Secretary Ian A. Bowles
Last month, Governor Patrick announced that a new multi-purpose marine commerce terminal will be built in the port of New Bedford to support shipping, other commercial activities, and the delivery, assembly, and installation of offshore wind turbines – including those destined for Cape Wind, the nation’s first offshore wind farm in Nantucket Sound.
This facility will make Massachusetts the hub of offshore wind development on the Atlantic Coast, and contribute to the city of New Bedford’s prosperity through all its uses, but especially by capturing the 600 to 1,000 jobs from construction of Cape Wind. As Governor Patrick put it, “In the first half of the 19th century, New Bedford produced the advanced fuel of the age – whale oil – and became known as ‘the city that lit the world.’ Now, with this new terminal, and this first-in-the-nation project, New Bedford will once again begin to light the world, but this time with the clean, renewable energy resource of the 21st century – offshore wind.”
Market-Based Program Designed to Continue Solar Growth posted on Jul 30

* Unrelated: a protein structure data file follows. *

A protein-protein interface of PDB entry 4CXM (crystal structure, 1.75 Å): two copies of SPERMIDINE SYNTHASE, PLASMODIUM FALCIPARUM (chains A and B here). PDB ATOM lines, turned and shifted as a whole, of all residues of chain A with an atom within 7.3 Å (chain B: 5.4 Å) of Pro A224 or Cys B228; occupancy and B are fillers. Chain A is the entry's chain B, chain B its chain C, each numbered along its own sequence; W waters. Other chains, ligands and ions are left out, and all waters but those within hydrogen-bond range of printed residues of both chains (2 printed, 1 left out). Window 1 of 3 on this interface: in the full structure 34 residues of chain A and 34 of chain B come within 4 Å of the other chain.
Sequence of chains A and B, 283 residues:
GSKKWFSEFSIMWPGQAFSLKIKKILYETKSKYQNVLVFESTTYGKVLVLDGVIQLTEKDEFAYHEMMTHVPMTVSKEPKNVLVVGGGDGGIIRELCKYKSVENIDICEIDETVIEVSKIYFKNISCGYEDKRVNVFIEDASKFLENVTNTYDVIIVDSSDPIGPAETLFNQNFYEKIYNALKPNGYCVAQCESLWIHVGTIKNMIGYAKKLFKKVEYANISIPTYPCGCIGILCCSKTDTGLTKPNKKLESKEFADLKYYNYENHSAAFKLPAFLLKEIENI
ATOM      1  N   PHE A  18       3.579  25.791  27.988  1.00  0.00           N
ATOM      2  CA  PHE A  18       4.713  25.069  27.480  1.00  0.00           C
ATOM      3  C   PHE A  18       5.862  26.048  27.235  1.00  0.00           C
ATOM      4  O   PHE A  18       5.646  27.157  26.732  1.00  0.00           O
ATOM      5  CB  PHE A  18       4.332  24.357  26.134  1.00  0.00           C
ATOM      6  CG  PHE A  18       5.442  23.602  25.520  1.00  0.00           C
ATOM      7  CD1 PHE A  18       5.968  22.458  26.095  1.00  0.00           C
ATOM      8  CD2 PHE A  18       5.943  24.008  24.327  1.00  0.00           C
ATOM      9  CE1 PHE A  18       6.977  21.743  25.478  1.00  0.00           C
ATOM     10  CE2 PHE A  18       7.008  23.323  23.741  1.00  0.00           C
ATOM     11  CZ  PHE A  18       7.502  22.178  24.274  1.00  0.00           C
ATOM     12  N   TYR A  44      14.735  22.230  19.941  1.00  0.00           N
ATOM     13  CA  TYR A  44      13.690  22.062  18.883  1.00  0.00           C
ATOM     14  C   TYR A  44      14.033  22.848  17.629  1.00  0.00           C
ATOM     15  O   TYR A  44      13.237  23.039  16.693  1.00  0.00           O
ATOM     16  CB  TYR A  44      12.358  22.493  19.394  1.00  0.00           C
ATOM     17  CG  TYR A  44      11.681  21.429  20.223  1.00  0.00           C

This April, the Commonwealth launched its second Solar Carve- Out Program. Built on the success of the first solar carve-out program, SREC II is designed to continue to drive Massachusetts’ solar growth and particularly provide incentives for smaller solar projects, building mounted units, community shared solar, solar canopies, emergency power and low income housing.
“Mass. Military Division” and “Energy Efficiency” Go Together posted on Jul 25
Energy measures implemented at a Mass. Military Divison site include improved lighting, high efficiency motors, HVAC controls and energy management system upgrades. Under the Accelerate Efficiency Plan, the Commonwealth is investing over $12 million at 29 state facilities throughout the Berkshires.
Solar a “No-Go” on Your Roof? Share Through Community Solar posted on Jul 16
Harvard residents who wanted solar on their homes and were unable to get it due to shading, sloping, or structural barriers, found a solution by sharing the Harvard Solar Garden, an approximately 250 kW project, provides 41 residents and six small businesses with sustainable, clean energy. .